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Love Song for the Lesser Parts | 8'
SATB or SSAA Chorus & Piano

purchase link coming soon

Similar to Learning to Breathe:

The Whole Sea in Motion

Between Water and Air

Diane Thiel’s text for Learning to Breathe describes a significant difference between swimming underwater and scuba diving. In the latter, holding one’s breath is not only discouraged, but can actually be harmful to one’s lungs because of the pressure difference that occurs with changes in depth.

I read Thiel’s poem as not only a vivid depiction of learning to swim and scuba dive—though of course, it’s that, too—but a suggestion for how to live when everything we know is changing. There’s a reason, when life becomes complicated, that we often say we feel we’re “underwater.” When we’re stressed, our tendency is to take shallow breaths, forgetting that deep breaths can help relax the nervous system. Thiel’s poem encourages us to “just keep breathing through it”—to look around and breathe steadily through our changing landscapes, through terrifying experiences and miraculous ones.

This piece was commissioned by the Washington State University Choirs and Palouse Choral Society, Dean Luethi and Matthew Myers, Conductors, for the 2024 WSU Festival of Contemporary Artists in Music.

This score will soon be available for purchase through Graphite Marketplace. Request a perusal score here.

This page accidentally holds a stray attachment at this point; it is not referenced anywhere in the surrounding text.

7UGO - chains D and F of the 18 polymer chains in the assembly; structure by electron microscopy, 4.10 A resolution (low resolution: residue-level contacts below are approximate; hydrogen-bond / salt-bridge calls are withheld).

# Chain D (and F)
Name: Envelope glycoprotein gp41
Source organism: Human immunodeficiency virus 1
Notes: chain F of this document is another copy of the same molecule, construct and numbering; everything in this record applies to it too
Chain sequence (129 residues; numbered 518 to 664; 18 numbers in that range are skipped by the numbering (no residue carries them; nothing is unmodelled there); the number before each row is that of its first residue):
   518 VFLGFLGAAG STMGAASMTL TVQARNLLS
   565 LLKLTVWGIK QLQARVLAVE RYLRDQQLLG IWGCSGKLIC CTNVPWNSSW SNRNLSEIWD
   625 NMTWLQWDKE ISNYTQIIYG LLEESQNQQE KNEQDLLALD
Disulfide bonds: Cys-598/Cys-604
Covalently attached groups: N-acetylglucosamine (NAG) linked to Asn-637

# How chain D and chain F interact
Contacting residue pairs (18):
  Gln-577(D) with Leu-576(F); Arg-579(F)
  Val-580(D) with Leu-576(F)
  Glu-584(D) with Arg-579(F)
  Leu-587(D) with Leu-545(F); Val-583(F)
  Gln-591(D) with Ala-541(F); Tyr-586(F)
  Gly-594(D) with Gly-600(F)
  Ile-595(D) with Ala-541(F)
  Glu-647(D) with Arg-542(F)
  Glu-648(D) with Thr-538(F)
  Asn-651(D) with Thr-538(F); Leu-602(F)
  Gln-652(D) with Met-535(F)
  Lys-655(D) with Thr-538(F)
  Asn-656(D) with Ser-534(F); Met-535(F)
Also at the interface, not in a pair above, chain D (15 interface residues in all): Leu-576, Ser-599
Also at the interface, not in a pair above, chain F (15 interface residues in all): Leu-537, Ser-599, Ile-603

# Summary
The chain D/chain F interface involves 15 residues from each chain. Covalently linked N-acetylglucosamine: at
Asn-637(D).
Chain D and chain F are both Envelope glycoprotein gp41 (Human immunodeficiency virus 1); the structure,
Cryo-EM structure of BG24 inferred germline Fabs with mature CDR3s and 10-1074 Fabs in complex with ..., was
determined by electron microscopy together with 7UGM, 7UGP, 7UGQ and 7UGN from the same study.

text

LEARNING TO BREATHE
 

I grew up holding my breath.
It was something I could do.
As a child, I could dive ten fathoms down

for that sand dollar
or something else that looked like treasure.

I could swim the length of an Olympic pool

and back underwater, and further,
always pushing it further,
training my lungs to let me stay longer.
In my home, I often felt I had no power,

but there was power

in being able to always push it further.

When I later learned to deep-sea dive

I had to go against
that inclination to hold my breath.
For me, there was significant adjusting,

as a body of water meant

to get down there and back up
in the short time that I had.
I had to learn to breathe steadily,

the main rule, never hold it.
At first, I had to say it in my mind—

Never hold your breath.

But once I learned, I loved belonging

to that world, while also being alien to it,
first through the wrecks on both coasts, then

volcanos under Santorini, looking for Atlantis,

and later the perspective from down under,

the side glance of the sea turtle appearing
on the barrier reef, gliding over its expanses

and losses.
Breathing steadily, adjusting carefully
to changes in depth, even back on land,

breathing, even in the surge of the unknown,

breathing, always remembering to

just keep breathing through it.

—Diane Thiel


“Learning to Breathe,” from Questions from Outer Space (Red Hen Press, 2022).

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